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Halloween in Hickman, 1892

"It is on Hallowe'en that everything gets a move on itself," said E. F. Fassett, editor of the Hickman Enterprise on November 5, 1892. Fassett noted the proximity of Halloween to All Saints Day, November 1, and whimsically labeled Halloween pranksters "saints" in his account of their antics in Hickman in 1892:

"The gate that has stood the combined weight of two loving bodies all summer, is powerless to resist the antics of the saints; signs get mixed up in a very promiscuous and mysterious manner; buggies, and, in fact, everything that is moveable is suddenly compelled, by some unseen power, to change its base of operations. The peace of the household is suddenly disturbed by a gentle rapping on the window pane, and an investigation reveals nothing but mystery deep and gloomy.

"Hickman has its share of saints. . . . Monday night they were out in full force, and Tuesday morning when people went down town it was impossible to tell whether our town had been struck by a cyclone or an earthquake. Uncle Sam did not escape, for when Postmaster DeHaan [?] attempted to open his door, he found it barricaded on the outside. However, he was soon able to work his way out and ate his breakfast at about the usual minute.

"At B. L. Liesveld & Co's. a large ice chest disputed their entrance to the store. The saints planted Betzer's barber sign in front of the drug store, while C. Fisher's harness shop sign was made to do duty for Kuiper's barber shop, and Mr. Fisher's shop was adorned by Kuiper's red and white barber pole. An ice cream freezer and a sign 'for sale' was placed in front of the pool hall.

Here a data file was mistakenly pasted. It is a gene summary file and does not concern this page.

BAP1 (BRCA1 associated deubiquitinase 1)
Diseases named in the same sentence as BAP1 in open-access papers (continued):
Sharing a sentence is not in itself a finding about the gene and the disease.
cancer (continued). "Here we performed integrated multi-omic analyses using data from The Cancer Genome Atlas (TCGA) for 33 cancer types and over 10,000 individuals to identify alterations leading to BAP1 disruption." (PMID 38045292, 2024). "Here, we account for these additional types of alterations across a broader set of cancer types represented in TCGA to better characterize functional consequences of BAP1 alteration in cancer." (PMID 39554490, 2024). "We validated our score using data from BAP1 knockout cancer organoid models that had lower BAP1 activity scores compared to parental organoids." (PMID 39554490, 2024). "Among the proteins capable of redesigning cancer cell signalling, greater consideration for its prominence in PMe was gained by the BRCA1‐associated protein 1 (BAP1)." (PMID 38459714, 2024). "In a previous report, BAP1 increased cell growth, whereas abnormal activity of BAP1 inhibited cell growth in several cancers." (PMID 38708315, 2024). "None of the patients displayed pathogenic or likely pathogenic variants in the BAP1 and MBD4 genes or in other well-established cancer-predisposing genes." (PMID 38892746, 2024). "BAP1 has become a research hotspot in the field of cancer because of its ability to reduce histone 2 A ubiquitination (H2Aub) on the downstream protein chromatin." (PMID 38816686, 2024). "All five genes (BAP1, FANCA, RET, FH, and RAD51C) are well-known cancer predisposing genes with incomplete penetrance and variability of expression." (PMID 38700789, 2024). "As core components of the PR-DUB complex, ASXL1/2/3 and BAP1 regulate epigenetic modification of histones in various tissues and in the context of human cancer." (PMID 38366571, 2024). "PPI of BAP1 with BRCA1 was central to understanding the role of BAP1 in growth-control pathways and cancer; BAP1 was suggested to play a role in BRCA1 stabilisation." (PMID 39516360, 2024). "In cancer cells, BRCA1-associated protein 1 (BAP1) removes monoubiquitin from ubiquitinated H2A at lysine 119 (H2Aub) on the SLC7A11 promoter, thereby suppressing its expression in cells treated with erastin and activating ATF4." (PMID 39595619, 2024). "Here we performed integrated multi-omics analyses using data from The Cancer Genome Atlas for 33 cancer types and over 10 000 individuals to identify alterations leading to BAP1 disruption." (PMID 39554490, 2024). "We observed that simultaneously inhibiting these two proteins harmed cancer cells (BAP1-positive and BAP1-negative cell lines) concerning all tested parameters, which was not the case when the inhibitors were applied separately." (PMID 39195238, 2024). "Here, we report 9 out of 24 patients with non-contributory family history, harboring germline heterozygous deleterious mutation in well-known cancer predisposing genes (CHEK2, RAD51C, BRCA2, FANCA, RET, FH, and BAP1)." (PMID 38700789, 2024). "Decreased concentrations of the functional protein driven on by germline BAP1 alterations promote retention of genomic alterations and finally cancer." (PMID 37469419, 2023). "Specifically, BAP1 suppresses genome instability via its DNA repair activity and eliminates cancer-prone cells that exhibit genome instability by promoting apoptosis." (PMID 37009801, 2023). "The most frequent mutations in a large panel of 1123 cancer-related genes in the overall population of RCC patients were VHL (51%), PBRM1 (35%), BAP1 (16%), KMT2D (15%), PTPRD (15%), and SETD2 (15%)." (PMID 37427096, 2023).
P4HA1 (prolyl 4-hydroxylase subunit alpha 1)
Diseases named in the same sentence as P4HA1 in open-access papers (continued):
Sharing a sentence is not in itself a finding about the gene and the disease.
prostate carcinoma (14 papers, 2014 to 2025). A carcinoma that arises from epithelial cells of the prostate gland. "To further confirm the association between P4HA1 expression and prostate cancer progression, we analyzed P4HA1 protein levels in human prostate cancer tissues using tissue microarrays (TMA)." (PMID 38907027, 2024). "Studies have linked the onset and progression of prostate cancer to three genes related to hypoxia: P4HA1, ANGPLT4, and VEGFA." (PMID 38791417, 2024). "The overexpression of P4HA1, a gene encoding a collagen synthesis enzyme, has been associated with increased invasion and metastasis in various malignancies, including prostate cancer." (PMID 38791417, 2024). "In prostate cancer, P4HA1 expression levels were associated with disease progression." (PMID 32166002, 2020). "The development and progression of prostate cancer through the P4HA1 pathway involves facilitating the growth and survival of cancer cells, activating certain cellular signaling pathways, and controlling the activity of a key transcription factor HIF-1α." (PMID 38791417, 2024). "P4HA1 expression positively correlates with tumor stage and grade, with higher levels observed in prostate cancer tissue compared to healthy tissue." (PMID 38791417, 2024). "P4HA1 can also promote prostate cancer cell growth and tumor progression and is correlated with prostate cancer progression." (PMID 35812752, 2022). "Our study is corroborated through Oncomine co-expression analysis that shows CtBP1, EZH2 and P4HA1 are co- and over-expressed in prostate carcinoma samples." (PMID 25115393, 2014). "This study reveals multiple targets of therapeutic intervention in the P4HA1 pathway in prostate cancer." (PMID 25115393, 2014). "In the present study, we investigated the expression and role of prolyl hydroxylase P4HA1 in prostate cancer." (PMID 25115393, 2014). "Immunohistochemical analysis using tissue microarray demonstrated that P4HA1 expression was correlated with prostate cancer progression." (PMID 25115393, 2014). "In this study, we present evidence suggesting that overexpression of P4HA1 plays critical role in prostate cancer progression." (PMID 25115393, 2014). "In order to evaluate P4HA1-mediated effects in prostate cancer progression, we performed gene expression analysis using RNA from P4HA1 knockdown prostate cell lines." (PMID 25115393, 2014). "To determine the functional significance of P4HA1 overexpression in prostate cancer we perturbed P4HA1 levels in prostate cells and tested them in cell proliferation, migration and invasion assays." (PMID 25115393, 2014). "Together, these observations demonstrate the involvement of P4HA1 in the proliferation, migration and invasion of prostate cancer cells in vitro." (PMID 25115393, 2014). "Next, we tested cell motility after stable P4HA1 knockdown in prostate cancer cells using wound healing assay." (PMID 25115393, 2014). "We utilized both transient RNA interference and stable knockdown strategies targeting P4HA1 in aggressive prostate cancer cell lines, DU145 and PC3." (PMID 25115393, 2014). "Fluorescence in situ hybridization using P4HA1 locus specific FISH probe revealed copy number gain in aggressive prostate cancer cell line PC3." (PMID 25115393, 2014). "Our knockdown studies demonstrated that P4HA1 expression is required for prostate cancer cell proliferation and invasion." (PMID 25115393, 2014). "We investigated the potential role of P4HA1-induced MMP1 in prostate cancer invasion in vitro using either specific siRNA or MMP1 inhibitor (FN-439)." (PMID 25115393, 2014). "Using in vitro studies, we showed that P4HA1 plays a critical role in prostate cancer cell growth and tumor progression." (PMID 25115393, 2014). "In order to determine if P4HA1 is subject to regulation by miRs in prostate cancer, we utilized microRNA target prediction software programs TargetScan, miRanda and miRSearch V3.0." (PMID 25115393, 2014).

"When Ed Grote came down town to get his meat wagon ready for an early trip to the country, he found it on the sheds of the M. T. Peck Lumber Co., where a sleigh had also been placed. Rowerdink & Diesel, VanBurg's hardware store, the saloon, Suiker's hardware and the livery barns all received visits from [the] ubiquitous saint, who left unmistakeable evidences that he was around. In fact no portion of town escaped the mischievious relic of early customs, but our older male inhabitants took it coolly, and no doubt remembrances of early experiences in the saint business caused them to smile a smile all to themselves."

(October 2003)



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